According to strict product liability law, a defendant is liable for a defective product regardless of the consumer’s negligence. Unlike a typical negligence claim, the plaintiff only has to prove:
- The product was defective upon being manufactured
- The manufacturer, seller, or distributor intended for the product to reach the plaintiff without any changes being made to it along the way
- The plaintiff and/or their property was injured by the product
What Are the Defenses to Product Liability?
The availability of product liability defenses in a case depends on the facts of the case, such as how the injury was caused and how the product was used. Some common defenses are:
- Assumption of the Risk: A plaintiff is barred from recovery if they know of and voluntarily accept the risks associated with a product.
- Unforeseeable Use: A defendant cannot be held liable for a plaintiff’s injury if the plaintiff has misused the product in a way that is unforeseeable to both the manufacturer and to the average person.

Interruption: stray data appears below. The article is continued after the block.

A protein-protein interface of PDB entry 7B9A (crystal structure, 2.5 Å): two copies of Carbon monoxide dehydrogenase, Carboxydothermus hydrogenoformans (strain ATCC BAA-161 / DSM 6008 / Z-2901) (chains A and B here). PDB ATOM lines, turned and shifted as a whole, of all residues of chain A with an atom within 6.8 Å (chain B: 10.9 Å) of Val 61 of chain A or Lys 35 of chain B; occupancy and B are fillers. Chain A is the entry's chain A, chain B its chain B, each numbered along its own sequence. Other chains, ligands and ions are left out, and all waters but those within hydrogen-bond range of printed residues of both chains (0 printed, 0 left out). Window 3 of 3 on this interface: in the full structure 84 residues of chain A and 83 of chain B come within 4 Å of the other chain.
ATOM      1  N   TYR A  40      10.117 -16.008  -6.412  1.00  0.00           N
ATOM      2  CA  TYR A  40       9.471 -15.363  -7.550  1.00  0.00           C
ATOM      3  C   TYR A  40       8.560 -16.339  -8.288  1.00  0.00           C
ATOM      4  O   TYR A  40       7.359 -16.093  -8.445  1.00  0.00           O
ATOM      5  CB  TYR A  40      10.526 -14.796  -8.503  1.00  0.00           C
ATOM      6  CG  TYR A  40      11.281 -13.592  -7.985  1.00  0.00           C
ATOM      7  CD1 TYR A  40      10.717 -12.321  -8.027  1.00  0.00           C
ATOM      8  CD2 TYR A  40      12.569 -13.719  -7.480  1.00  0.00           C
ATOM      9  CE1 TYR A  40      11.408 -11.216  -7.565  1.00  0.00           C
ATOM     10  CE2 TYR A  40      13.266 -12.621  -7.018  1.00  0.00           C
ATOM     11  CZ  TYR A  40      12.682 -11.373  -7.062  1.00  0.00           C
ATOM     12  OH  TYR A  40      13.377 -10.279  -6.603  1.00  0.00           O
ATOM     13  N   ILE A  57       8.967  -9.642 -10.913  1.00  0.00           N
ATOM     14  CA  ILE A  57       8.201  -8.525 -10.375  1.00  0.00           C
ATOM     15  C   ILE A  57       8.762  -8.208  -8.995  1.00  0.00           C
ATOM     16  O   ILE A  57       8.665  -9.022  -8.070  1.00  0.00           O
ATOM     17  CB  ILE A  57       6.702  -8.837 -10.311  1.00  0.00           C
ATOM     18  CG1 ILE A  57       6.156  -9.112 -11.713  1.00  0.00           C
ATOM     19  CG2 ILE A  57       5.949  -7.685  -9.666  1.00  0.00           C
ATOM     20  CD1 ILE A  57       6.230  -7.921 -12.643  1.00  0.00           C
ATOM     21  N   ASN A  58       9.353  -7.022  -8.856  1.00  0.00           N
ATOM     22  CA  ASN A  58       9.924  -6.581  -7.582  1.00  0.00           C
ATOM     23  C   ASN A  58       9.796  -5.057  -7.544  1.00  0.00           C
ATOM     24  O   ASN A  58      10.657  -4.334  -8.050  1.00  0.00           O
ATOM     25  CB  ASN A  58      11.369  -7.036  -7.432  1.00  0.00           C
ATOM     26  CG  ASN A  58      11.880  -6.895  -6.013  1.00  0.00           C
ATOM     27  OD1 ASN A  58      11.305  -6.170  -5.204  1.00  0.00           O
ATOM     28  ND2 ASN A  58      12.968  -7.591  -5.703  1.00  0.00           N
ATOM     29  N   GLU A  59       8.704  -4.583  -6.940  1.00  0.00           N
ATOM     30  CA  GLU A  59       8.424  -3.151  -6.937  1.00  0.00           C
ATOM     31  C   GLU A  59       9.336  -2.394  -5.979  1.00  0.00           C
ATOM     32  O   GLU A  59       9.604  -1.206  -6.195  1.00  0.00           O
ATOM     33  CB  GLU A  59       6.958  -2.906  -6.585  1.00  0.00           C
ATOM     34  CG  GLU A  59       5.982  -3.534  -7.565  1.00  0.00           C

- Substantial Change: A defendant may be relieved of liability if the plaintiff substantially altered the product in some way, and that alteration resulted in an injury.
Is the Statute of Limitations a Defense in a Product Liability Case?
Yes. The statute of limitations is the amount of time a plaintiff has to file a lawsuit. In most jurisdictions, the plaintiff has approximately three years to file a personal injury lawsuit. If the statute of limitations has expired by the time the plaintiff files their case, the defendant can argue the plaintiff’s case cannot be tried.
What If Something Else Caused the Plaintiff’s Injury?
This is referred to as the “other cause” defense. The defendant can argue that there was some other reason as to why the plaintiff’s injury occurred, such as a superseding cause or an unforeseeable circumstance.
Do I Need a Personal Injury Attorney for a Product Liability Case?
If you are a retailer, manufacturer, or distributor being sued for products liability, contact a personal injury attorney. You have defenses available to you to defend yourself in a personal injury lawsuit.